Celebrating the 50th Anniversary of the Spanish Cultural Institute

Spain Invoked by John Liddy.

Ireland had for centuries looked to Spain for military and spiritual aid against the common enemy, England, and many poems exist to verify that plea for help. Roisin Dubh (Little Black Rose), a folk poem possible from the 1600s, is one of Ireland’s most famous political songs. It is based on an older love-lyric in which the title referred to the poet’s beloved rather than, as here, being a pseudonym for Ireland: Roisin, have no sorrow for all that has happened to you/the friars are out on the brine, they are travelling the sea,/your pardon from the Pope will come, from Rome in the East,/and we won’t spare the Spanish wine for my Roisin Dubh.

After the battle of Kinsale (1601), which lead to the defeat of the Irish forces, despite the help of 3,000 soldiers sent from Spain, the confiscation of their lands and the beginning of enforced exile, another poem, written over a century later, laments the loss of a great house and its people, near Clonmel, Co. Tipperary: Cill Chais (Kilcash): Now what will we do for timber/with the last of the woods laid low?/There’s no talk of Kilcash or its household and its bell will be struck no more…And it goes on… Then a climax to all of our misery,/the prince of the Gael is abroad/overseas with that maiden of mildness/who found honour in France and Spain…

And yet again in a poem by Eoghan Rua O Suilleabhain (1748-1874), the plea for Spanish aid is also found in A Magic Mist: If our Stuart returned o’er the Ocean/to the lands of Inis Ailge in full course/with a fleet of Louis’ men, and the Spaniards,/by dint of joy truly I’d be/on a prancing pure steed of swift mettle. And still later, the hope that Spain will come to Ireland’s aid is beautifully invoked in Dark Rosaleen, a version by James Clarence Mangan (1803-49): O my Dark Roseelen,/Do not sigh, do not weep!/The priests are on the ocean green,/They march along the deep./There’s wine…from the royal Pope, Upon the ocean green;/And Spanish ale shall give you hope,/My Dark Rosaleen!/My own Rosaleen!/Shall glad your heart, shall give you hope,/My Dark Rosaleen!/My own Rosaleen!/Shall glad your heart, shall give you hope,/Shall give you health, and help, and hope,/My Dark Rosaleen.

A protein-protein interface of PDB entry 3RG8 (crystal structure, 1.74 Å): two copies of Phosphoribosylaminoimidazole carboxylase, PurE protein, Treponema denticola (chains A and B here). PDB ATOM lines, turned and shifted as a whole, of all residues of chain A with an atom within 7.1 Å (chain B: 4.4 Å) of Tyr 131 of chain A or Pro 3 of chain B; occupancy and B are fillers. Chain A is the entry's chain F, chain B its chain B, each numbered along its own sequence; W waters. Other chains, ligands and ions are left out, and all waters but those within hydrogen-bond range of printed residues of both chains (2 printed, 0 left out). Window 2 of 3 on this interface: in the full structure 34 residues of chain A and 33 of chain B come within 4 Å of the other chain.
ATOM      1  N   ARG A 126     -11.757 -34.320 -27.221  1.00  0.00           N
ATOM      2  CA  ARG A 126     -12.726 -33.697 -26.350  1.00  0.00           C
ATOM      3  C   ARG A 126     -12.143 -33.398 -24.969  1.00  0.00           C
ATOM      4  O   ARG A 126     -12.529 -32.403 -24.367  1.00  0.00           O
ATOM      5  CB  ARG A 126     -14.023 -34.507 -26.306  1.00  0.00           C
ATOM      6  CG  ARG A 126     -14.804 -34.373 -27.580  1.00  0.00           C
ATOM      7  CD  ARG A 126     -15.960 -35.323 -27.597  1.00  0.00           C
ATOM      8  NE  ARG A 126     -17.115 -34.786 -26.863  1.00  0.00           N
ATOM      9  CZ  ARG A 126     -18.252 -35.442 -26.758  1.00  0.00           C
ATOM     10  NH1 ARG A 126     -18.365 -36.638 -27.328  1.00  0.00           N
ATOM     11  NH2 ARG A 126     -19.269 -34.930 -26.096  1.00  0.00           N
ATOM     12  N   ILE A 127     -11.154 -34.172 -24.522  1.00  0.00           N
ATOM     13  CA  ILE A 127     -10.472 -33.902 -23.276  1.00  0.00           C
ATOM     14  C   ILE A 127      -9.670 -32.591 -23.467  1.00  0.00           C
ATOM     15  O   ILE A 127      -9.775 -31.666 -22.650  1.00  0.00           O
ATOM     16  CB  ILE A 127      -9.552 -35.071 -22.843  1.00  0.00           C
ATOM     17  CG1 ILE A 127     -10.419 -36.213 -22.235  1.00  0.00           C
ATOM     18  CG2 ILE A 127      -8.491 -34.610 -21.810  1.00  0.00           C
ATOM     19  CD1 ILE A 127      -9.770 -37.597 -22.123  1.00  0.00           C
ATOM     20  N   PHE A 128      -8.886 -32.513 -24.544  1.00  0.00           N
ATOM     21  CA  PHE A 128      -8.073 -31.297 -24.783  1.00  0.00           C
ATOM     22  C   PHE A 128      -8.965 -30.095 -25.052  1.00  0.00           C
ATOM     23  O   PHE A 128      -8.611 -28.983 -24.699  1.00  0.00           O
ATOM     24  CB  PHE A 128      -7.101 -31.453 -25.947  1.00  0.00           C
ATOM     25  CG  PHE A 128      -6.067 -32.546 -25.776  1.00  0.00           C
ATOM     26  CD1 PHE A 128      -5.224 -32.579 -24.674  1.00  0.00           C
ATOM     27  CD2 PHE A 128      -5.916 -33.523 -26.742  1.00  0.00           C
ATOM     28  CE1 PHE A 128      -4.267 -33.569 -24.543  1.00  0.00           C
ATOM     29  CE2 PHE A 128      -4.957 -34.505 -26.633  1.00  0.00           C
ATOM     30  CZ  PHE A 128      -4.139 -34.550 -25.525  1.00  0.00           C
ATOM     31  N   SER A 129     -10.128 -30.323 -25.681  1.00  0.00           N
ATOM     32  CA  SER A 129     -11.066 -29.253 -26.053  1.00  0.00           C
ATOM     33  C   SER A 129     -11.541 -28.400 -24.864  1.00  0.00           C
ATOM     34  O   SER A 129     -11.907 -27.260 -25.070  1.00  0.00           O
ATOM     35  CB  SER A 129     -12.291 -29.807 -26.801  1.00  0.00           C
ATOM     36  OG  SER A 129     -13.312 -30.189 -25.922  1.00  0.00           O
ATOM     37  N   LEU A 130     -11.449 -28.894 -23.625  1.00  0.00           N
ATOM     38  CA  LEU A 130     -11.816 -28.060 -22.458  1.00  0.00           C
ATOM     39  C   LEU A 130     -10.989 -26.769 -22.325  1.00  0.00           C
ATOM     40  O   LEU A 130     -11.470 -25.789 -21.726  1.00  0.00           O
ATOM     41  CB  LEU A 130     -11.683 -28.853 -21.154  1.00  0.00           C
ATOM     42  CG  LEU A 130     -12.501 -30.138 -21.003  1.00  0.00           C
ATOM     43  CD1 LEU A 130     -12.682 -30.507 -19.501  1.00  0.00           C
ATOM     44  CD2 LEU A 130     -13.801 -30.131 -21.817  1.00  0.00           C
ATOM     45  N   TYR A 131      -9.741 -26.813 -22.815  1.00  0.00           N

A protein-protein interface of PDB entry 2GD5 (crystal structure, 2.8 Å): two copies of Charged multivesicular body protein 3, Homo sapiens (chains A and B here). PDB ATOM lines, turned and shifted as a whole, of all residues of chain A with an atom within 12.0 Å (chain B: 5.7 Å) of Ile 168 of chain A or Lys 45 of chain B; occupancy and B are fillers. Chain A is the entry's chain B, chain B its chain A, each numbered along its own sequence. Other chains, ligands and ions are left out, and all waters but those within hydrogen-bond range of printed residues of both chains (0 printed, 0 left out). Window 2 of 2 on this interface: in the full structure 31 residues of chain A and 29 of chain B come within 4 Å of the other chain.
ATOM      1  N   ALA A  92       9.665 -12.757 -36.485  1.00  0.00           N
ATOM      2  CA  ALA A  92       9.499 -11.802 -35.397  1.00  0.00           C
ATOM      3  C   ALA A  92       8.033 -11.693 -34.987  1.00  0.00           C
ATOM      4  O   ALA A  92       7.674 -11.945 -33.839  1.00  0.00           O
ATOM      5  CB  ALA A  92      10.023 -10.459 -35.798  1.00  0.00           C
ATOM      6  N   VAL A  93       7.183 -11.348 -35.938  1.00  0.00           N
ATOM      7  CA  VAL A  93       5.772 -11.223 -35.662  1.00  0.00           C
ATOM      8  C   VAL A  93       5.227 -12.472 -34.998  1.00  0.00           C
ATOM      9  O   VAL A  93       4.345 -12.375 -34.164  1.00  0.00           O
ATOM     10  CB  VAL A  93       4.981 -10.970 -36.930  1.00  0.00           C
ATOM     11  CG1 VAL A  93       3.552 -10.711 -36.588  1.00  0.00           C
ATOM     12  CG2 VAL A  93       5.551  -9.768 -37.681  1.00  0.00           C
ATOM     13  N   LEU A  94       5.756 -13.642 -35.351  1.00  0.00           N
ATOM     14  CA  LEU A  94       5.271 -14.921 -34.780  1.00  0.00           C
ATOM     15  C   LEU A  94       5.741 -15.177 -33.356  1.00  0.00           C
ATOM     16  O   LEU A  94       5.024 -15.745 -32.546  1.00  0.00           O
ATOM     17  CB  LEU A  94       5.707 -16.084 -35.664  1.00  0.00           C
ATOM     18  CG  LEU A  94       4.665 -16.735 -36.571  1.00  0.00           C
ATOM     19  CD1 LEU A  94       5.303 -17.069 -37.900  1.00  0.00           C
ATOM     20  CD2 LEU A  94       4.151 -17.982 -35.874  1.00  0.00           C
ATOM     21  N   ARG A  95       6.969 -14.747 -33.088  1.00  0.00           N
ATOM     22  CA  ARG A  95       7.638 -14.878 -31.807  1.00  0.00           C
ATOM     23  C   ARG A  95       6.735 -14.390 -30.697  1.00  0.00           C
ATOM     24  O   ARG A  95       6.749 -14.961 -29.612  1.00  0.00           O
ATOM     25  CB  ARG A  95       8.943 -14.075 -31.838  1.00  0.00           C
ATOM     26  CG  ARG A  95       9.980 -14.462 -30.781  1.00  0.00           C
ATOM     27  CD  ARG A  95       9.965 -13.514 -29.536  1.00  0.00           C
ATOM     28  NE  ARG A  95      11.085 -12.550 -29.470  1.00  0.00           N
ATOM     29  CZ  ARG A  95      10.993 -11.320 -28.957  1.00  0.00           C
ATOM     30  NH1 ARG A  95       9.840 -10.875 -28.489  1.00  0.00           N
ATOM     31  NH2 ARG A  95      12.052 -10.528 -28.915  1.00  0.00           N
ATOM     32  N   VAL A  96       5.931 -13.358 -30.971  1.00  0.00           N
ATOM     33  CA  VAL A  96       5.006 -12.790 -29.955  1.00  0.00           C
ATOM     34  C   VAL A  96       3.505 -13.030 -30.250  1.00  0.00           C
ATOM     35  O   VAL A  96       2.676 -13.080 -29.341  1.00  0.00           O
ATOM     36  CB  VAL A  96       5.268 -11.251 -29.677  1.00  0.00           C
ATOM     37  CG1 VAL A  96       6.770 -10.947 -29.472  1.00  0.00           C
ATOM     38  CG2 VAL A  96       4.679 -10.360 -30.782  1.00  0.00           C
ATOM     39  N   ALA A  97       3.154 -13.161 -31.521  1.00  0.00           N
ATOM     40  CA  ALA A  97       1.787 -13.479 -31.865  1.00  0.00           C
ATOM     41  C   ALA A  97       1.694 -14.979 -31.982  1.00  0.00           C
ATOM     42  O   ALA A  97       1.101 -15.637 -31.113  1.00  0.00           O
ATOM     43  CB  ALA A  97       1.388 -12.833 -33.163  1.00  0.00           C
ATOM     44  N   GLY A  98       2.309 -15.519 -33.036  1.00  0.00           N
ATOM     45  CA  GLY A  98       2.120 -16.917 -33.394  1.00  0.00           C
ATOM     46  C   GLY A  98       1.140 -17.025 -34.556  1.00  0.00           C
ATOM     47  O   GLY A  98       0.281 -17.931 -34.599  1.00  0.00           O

The Modern Tide

The poet Seamus Heaney (1939-2013) on being awarded Hororis Causa by the Universidade da Coruña in 2000 spoke about Finsterre looked at from Ireland and that Galicia, to some extent, is the first land in our poetic imagination, since legend tells us that the first poet of the Irish tradition was one who arrived from this part of Spain. He went on to explain that according to the twelfth century Leabhar Gabhála or Book of Invasions, his name was Amergin (9th century?) and he is credited with being one of our first poets, although there were other anonymous and credited poets writing before Amergin’s arrival.

In contemporary times, an Irish poet associated with Galicia is Pearse Hutchinson, who also forged strong links with Cataluña. The poet Michael Smith translated numerous Spanish language poets such as Francisco de Quevedo, Luis de Góngora, Gerado Diego, Pablo Neruda and Vicente Huidobro. He also published the selected poems of Rosalia de Castro, The Prison Poems of Miguel Hernández and, with Luis Ingelmo, Complete Poems of Claudio Rodriquez and Complete Poems of Gustavo Adolfo Bécquer. Together with the Peruvian academic Valentín Gianuzzi he translated and published the Complete Poetry of César Vallejo, in four volumes. In collaboration with Beatriz Villacañas he translated a selection of poems by Juan Antonio Villacañas.